ATLANTA – A paradigm shift is underway in the treatment of acute myeloid leukemia: The newest of personalized medicines proved more effective and less toxic than standard chemotherapy for certain acute myeloid leukemia patients, new research indicates.
Acute myeloid leukemia, often called AML, is a type of blood and bone marrow cancer. Patients with a mutation of the FLT3 gene — about 30% of all AML patients — have a higher risk of relapse.
The new research involved patients with relapsed or refractory AML who tested positive for the FLT3 mutation.
In a clinical trial, rates of complete remission were 34% for those receiving the new drug, gilteritinib, compared with just 15.3% for those given standard chemotherapy, explained Dr. Alexander Perl, lead study author and an associate professor at the Perelman School of Medicine at the University of Pennsylvania.
Perl presented the results at the annual meeting of the American Association for Cancer Research in Atlanta on Monday. The research was funded by Astellas Pharma US, maker of gilteritinib (brand name Xospata).
Mutation drives the growth of leukemia cells
In the United States last year, 19,520 people were diagnosed with AML, and more than half — about 10,670 — died of the disease, according to the National Cancer Institute. The most recent statistics suggest that 27.4% of patients will live five years after their diagnosis.
“Relapsed” disease means a patient achieved remission but the cancer returned, and “refractory” disease means chemotherapy didn’t work and “the disease grew straight through it,” Perl said. When it comes to AML, “if you ever relapse or if don’t respond to front-line chemotherapy, survival is very poor.”
The FLT3 mutation drives the growth of leukemia cells. It’s similar to a car that races forward without you stepping on the gas pedal, Perl said; gilteritinib, which was approved by the US Food and Drug Administration in November, essentially stops the fuel from getting to the engine by directly targeting the gene.
For the new study, 247 patients with relapsed or refractory AML and the FLT3 mutation were randomly assigned to receive gilteritinib, and 124 similar patients were assigned to standard chemotherapy.
Gilteritinib is a pill that’s taken daily until a response is seen, though that can take more than a month, Perl said. By comparison, some types of chemo to treat AML are so toxic that patients must be hospitalized to both receive and recover from the treatment.
Study patients receiving gilteritinib had a 36% reduction in risk of death compared with the chemo patients, the results showed. Twelve months after treatment began, 37.1% of the gilteritinib patients were alive, compared with 16.7% of chemo patients, although overall average survival was just 9.3 months and 5.6 months, respectively.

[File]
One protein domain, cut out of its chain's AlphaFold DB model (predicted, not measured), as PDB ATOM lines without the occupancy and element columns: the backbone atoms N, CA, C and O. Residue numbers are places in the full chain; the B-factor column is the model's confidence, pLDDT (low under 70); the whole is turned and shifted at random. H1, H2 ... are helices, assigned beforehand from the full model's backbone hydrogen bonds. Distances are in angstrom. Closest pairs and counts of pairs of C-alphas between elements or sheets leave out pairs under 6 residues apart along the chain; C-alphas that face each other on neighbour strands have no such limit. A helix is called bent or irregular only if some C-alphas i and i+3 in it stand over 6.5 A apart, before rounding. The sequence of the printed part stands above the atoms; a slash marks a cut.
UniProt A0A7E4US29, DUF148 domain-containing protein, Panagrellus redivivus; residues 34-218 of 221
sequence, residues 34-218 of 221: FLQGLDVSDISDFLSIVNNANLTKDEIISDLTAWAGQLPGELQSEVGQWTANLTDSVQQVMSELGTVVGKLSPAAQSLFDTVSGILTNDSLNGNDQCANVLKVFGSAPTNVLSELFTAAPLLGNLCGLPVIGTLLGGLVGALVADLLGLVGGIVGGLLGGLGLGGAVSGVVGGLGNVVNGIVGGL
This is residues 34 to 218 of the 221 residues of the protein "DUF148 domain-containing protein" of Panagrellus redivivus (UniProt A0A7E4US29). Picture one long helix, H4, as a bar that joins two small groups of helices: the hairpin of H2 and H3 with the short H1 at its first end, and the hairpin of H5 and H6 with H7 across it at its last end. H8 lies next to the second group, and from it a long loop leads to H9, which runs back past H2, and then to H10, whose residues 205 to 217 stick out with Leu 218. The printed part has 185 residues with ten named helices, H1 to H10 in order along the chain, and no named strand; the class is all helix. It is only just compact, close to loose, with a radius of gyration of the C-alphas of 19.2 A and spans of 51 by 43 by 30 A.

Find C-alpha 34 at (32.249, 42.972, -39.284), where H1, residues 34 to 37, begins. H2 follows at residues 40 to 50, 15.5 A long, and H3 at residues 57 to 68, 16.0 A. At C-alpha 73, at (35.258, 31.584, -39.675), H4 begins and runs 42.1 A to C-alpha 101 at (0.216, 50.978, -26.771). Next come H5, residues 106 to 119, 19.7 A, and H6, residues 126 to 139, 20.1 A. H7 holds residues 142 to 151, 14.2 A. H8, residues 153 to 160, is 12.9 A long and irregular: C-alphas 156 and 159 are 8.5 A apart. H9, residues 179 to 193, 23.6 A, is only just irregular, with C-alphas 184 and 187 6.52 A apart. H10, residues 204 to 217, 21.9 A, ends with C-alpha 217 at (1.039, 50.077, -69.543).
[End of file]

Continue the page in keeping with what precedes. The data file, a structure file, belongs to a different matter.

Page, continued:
The longest survival among gilteritinib patients was seen in those who had a stem cell transplant and then resumed taking gilteritinib to prevent a relapse, but long-term survival was very uncommon among either group of patients, Perl said. Only 26 gilteritinib patients and 15 chemo patients had the transplant. Still, the clinical trial showed an overall positive result.
And rates of complete remission with either full recovery of blood counts or partial recovery of blood counts was 34% for gilteritinib patients, compared with 15.3% for chemo patients, Perl said.
Side effects of gilteritinib include drops in blood counts, which are also seen in chemo patients, as well as infections and fevers, which are common in leukemia patients.
“We’ve proven that one therapy is better than another,” Perl said, adding that this immediately changes how doctors treat patients and improves the standard of care.
AML: A ‘warlike situation’
Dr. Mrinal Patnaik, a hematologist at Mayo Clinic said the study results and FDA’s approval of gilteritinib are “very encouraging.”
“I trained in the early 2000s, when there was not a single oral agent for the management of AML,” said Patnaik, who was not involved in the new study. “One of my professors had told me that AML was akin to a warlike situation where sometimes, you had to bomb the village in order to save it. We would throw these drugs that would kill everything and hope patients would recover with normal bone marrow.”
In the past two years, at least four new personalized medicines targeting key genes have “given patients much better outcomes and have changed the landscape of how we manage acute leukemia,” he said. It’s a “paradigm shift.”
Dr. Gwen Nichols, chief medical officer of The Leukemia & Lymphoma Society, wrote in an email that “we don’t have enough information yet to speak to how patients are responding to this drug outside of the clinical trials, but the results of this study are certainly encouraging.”
Nichols, who also was not involved in the study, said the FDA is looking at other drugs for AML, but the “bottom line” is that FLT3-positive AML is a “bad prognosis,” so it is “good to have several options now showing better efficacy as compared to standard care.”
Nichols noted that The Leukemia & Lymphoma Society’s is conducting a clinical trial testing gilteritinib as a frontline therapy for AML patients.
“Ultimately, the best outcomes for FLT3 positive and other AML patients will likely be from combination therapies,” she said.